Alternative networks are also coming online all the time; for example, the upcoming Flare Network claims to be faster than Ethereum, a decentralised network that brings full smart contract utility to the XRP ecosystem.
But… there’s more to Smart Contracts than collectable NFT’s.
Supporting payments are highly profitable for banks with Cross-border transactions generating $224B in payments revenues in 2019. Blockchain company Ripple has partnered with over 300 customers, including financial institutions like Santander and Western Union, to improve the efficiency of cross-border payments. Their xCurrent product provides banks with a two-way communication protocol that permits real-time messaging and settlement.
Global Goods Trading
Another example, IBM are using the blockchain and their Smart Contracts platform to reduce friction and eases the trading process for participating companies, creating an ecosystem of trust for global trade, e.g., helping the smooth transport of goods around the globe. Their platform (we.trade) helps standardised rules and simplifies trading options, lowering risk and increasing trading opportunities for banks and SMEs. This type of implementation allows frictionless trade between the client, banks and customers, removing slow paperwork and the time needed to build trust between parties.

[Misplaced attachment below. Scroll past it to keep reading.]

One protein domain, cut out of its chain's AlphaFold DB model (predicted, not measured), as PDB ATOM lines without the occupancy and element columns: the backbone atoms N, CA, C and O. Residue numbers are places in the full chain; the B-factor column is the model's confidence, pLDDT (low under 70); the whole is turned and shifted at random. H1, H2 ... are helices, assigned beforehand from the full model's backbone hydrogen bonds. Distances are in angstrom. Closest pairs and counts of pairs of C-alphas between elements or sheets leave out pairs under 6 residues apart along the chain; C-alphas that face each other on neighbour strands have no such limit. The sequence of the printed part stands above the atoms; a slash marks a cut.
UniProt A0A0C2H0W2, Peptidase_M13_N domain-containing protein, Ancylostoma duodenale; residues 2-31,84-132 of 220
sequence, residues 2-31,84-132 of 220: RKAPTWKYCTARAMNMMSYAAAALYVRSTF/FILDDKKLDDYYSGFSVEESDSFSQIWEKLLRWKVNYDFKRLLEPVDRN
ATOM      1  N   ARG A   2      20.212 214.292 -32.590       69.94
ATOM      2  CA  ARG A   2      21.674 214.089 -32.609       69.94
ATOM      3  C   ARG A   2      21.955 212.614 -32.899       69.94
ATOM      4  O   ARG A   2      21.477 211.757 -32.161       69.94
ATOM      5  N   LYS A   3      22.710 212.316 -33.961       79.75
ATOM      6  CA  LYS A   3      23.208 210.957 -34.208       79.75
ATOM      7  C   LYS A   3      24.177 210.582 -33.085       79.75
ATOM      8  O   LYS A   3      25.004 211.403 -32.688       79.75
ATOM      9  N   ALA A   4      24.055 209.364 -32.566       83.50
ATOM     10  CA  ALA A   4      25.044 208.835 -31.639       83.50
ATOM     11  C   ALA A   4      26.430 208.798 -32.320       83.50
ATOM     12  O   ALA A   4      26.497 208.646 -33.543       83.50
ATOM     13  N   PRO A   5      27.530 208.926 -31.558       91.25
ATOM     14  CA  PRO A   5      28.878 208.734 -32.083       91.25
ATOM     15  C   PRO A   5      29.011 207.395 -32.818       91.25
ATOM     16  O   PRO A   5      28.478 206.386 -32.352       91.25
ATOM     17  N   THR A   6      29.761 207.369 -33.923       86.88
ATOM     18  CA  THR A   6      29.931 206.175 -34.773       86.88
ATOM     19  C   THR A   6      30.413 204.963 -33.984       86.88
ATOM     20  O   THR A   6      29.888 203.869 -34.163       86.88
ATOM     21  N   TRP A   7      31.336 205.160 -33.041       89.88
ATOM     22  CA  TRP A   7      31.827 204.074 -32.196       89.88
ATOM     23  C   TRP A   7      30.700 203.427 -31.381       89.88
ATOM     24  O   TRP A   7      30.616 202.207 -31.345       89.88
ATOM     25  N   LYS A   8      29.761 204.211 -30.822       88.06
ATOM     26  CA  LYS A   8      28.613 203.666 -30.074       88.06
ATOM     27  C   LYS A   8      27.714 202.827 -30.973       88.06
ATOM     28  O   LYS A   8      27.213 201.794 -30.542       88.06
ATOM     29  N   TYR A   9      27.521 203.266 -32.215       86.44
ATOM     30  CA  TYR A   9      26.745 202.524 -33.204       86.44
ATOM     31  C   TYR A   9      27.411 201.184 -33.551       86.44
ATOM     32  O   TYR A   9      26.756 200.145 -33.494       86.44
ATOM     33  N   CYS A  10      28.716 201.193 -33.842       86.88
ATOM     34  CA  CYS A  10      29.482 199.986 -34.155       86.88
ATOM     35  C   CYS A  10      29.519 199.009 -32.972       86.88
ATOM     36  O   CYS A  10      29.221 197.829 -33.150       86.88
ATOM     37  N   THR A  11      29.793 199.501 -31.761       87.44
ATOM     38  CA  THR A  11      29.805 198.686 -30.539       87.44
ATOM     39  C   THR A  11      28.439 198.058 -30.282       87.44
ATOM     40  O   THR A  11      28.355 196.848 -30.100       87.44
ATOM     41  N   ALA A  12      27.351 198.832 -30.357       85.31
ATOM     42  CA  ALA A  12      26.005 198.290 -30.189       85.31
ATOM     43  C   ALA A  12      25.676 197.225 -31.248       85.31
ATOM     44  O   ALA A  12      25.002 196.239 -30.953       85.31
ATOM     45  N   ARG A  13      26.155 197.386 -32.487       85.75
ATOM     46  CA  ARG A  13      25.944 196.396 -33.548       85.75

One Japanese-based start-up Zweispace is even using the blockchain to developing a self-executing Will system. This system will automatically distribute assets of an inheritance trust to beneficiaries upon confirmation of the trustee’s passing, eliminating the need for executors and court battles regarding the integrity of the Will.
Then there’s the massive growth in Decentralised finance (commonly referred to as DeFi) products, utilising smart contacts. These are worthy of discussion on their own.
API’s powering the blockchain
The possibilities for smart contacts and blockchain apps are pretty much endless with the use of APIs.
API’s could enhance in-house compliance systems, user licencing, processes or contractual agreements delivering immutable transactions, meaning no party can alter the content or prevent its enforcement.
In my opinion, the key constraint to the opportunities blockchain could offer clients is simply the Vendor’s imagination and as the world moves ever closer to digital platforms, smart contracts and their benefits will only grow.
More platforms and sectors will adopt innovative Crypto-based tools, with every business able to harness the power of the blockchain.
- Trust – Smart Contracts create an environment of trust as the information in the contract is visible to all participants in the blockchain network.
- Security – As the distributed blockchain ledger is impregnable and immune to alterations.
- Disintermediation – This can enable individuals to enter into contracts with reduced dependence on middlemen.
- Real-time execution (near) – It takes place almost simultaneously for all parties, across participating systems – much quicker than traditional methods.
Disclaimer – This Content is for informational purposes only, and you should not construe any such information or other material as legal, tax, investment, financial, or other advice. Values correct as of September 2021.